HBO documentary reveals two very different sides of New York neighbourhood

Posted on October 31st, 2016 by Laura Byrne Paquet in Culture

Flickr/Creative Commons photo by David Berkowitz.

Flickr/Creative Commons photo of the High Line elevated park by David Berkowitz.

On the weekend, I finally got the chance to watch a documentary I’d put on the PVR a few weeks ago—and I’m glad I did. “Class Divide” is an excellent one-hour doc examining the Manhattan neighbourhood of Chelsea, which has been gentrifying at a dizzying pace since the opening of the High Line elevated park (the first renovated section of the park opened in 2009 and the park was completed in 2014).

The film focuses strongly on a particular intersection. On one side of the street sits Avenues: The World School, a private institution for kids from kindergarten to Grade 12, where the annual tuition is close to US$50,000 a year. On the other side sits the Chelsea-Elliot Houses, a public housing development. And overlooking the Chelsea-Elliot playground is a townhouse recently listed at over US$10 million.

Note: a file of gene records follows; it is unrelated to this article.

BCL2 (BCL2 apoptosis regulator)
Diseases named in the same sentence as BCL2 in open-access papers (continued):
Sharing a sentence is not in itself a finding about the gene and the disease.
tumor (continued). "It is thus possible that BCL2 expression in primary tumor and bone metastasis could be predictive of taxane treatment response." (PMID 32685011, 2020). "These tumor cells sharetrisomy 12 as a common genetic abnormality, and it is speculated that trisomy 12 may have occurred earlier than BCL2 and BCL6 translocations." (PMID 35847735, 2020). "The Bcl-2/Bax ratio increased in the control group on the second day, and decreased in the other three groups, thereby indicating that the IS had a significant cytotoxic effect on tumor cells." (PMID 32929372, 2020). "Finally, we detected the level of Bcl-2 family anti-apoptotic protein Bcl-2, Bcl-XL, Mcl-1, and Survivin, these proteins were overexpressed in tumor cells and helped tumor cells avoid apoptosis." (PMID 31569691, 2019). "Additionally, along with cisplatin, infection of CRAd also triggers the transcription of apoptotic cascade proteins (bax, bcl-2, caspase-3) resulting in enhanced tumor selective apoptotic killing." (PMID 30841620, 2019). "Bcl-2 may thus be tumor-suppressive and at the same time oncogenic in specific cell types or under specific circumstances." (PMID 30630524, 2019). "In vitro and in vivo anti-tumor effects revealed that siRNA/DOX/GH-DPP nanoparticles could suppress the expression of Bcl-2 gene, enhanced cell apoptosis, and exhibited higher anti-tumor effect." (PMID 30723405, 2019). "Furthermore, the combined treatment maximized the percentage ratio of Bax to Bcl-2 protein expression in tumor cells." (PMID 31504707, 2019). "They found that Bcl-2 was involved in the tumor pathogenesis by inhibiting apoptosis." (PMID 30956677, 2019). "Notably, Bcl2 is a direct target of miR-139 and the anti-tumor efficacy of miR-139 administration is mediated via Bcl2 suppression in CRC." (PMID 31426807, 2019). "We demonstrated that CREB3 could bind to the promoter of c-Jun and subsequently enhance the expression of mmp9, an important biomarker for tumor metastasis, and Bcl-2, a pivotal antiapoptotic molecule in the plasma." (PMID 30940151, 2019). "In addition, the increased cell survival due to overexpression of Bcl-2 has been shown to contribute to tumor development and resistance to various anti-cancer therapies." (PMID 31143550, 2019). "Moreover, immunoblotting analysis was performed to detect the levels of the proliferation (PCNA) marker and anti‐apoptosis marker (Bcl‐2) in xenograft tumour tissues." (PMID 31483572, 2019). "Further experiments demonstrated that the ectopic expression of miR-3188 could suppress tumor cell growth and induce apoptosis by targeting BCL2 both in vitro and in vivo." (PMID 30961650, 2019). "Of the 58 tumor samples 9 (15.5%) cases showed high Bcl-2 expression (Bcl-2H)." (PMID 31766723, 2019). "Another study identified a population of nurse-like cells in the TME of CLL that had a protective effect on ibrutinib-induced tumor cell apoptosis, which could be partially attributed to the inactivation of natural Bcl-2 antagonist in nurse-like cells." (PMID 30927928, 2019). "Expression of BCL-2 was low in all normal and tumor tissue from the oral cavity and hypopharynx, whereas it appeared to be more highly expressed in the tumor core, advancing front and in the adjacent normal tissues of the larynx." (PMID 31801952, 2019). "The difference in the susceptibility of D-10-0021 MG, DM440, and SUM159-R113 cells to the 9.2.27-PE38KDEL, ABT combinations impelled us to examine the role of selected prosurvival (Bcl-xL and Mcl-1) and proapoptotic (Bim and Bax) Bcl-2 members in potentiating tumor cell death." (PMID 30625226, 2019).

Filmmaker Marc Levin gleaned remarkable interviews from a wide range of residents, particularly children from both Chelsea-Elliot and Avenues. The gap between kids whose classmates have private jets and those whose parents have to worry about the electricity being cut off is…well, “glaring” is too weak a word. I dare you not to root for Rosa, an incredibly articulate eight-year-old from Chelsea-Elliot who dreams of being a doctor, or for Yasemin Smallens, a 16-year-old student at Avenues who tries to build bridges between the two communities. (She’s developed a website called 115 Steps, whose title comes from the number of steps between her school and the housing project.)

If you’d like a glimpse into the inner workings of New York City that is much more intense than you would normally get as a tourist, I can’t recommend this documentary highly enough.


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